Craig The scene for this week's picture book is chilly looking, indeed. Windmills, houses and trees are covered with snow, and people skate on the frozen river. It's Holland in winter.
"Hans Brinker" is retold by Bruce Coville and beautifully illustrated by Laurel Long. The book was adapted from the beloved classic novel "Hans Brinker, or the Silver Skates," written by Mary Mapes Dodge way back in 1865.
The book actually begins with illustrations on the front inside cover of the book. Hans Brinker and his dog are headed for the skating rink at the bottom of the hill. The rink is already filled with skaters.
When Hans reaches the others on the ice, his sister Gretel tells him about the great skating race with a prize of silver skates, one pair for the boys and another for the girls. Hans says that he and Gretel don't have a chance of winning, however.
Ten years earlier, Raff Brinker, their father, was badly injured while working on a dike. Now he cannot work; in fact, he cannot even communicate with the family. They are very poor, so the children have only wooden skates that aren't fit for racing.
Carl Schummel, one of the young men at the rink, taunts Hans and Gretel. He calls them "ragbags" and says they shouldn't be allowed to race. However, Annie Baumann, a young woman, doesn't agree.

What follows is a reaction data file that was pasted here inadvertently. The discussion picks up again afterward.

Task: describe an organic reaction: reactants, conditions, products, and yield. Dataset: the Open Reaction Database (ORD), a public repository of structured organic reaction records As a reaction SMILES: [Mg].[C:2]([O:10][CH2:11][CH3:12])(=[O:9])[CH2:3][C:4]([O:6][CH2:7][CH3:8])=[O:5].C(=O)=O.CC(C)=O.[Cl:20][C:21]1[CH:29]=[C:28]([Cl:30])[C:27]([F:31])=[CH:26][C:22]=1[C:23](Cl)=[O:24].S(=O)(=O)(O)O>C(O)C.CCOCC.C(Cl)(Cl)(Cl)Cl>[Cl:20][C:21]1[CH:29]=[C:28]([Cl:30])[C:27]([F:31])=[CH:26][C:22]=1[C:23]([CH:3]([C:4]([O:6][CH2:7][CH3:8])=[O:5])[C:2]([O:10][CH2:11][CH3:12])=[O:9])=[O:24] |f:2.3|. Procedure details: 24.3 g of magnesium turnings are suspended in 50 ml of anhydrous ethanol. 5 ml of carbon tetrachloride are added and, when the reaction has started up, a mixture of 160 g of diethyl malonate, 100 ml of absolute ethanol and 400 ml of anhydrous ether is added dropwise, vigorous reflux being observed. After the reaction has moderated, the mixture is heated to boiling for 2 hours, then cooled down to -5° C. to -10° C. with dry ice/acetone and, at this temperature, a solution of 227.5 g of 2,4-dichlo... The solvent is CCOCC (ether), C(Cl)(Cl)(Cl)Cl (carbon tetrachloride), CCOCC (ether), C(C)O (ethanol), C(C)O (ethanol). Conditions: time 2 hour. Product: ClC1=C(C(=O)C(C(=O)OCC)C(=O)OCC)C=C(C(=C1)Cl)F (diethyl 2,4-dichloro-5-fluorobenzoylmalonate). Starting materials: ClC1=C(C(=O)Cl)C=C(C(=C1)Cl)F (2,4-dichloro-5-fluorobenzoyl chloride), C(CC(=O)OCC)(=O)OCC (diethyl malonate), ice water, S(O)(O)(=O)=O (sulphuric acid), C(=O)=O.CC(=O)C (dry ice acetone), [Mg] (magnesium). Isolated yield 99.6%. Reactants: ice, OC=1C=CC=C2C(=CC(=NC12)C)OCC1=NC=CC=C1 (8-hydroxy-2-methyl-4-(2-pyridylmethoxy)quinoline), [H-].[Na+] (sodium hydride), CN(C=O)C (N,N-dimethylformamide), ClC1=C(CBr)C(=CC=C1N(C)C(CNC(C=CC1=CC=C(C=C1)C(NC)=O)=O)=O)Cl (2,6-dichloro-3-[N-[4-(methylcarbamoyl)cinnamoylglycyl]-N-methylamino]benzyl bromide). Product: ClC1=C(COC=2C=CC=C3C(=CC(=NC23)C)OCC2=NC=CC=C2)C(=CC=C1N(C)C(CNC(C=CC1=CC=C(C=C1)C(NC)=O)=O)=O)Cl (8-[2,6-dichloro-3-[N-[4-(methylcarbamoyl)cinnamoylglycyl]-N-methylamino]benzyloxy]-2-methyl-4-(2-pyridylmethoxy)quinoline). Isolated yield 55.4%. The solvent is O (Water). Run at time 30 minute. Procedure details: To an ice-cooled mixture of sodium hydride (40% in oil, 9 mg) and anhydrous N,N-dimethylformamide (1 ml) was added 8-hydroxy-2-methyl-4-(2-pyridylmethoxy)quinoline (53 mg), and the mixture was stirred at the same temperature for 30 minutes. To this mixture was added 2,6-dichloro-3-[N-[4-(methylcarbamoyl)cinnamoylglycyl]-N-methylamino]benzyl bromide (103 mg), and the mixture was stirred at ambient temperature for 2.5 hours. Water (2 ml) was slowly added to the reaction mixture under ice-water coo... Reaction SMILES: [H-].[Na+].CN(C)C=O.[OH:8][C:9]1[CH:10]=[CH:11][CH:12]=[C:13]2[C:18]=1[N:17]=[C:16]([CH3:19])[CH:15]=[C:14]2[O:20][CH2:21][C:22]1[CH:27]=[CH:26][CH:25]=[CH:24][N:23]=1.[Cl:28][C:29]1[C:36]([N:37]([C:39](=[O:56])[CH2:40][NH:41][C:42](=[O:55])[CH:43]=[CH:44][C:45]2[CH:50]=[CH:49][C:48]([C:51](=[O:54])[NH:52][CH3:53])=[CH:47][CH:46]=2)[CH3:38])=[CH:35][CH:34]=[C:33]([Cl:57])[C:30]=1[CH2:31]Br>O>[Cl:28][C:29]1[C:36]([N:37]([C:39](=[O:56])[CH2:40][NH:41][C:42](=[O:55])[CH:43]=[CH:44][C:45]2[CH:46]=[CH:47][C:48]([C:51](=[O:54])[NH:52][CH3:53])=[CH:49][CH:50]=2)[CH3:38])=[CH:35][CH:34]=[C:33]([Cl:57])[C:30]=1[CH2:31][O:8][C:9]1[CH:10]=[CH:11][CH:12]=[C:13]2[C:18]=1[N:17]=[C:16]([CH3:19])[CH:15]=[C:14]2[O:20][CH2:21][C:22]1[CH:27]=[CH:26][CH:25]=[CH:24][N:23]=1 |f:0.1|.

Annie has seen a necklace that Hans carved for Gretel. She wants Hans to carve one like it for herself. Payment is enough to buy a pair of skates, but Hans, a very caring young man, insists that Gretel use the money to buy herself some skates.
Then Peter steps in. He's a friend of Hans. Peter says that his sister must have a carved necklace, too. Now Hans has enough money for his skates.
Just before Hans leaves for Amsterdam to buy the skates, he notices a sad expression on his mother's face. For the first time, she tells Hans about 1,000 guilders that she and his father had saved. It would have been enough money to tide them over until their father recovers. But, the money came up missing. There's also a mystery concerning a silver watch that Raff had asked their mother to guard for him.
When Hans gets to Amsterdam, he looks up a great doctor, Mynheer Bockman. Hans says he has money and asks the doctor to examine his father. Dr. Bockman is touched. He won't take the money, but he will visit Hans' father.
There's so much more to this fairy tale, including the big race, the answer to a mystery and even a little magic. There's a message, too, that revolves around a caring and gentle young man.
An "author's note" about Mary Mapes Dodge is found at the end of the book. The illustrations, created by using oil paints to watercolor paper, are superb.
"Hans Brinker" is published by Dial Books for Young Readers, 2007. It costs $16.99 in hardcover. The book is new at the Moffat County Library.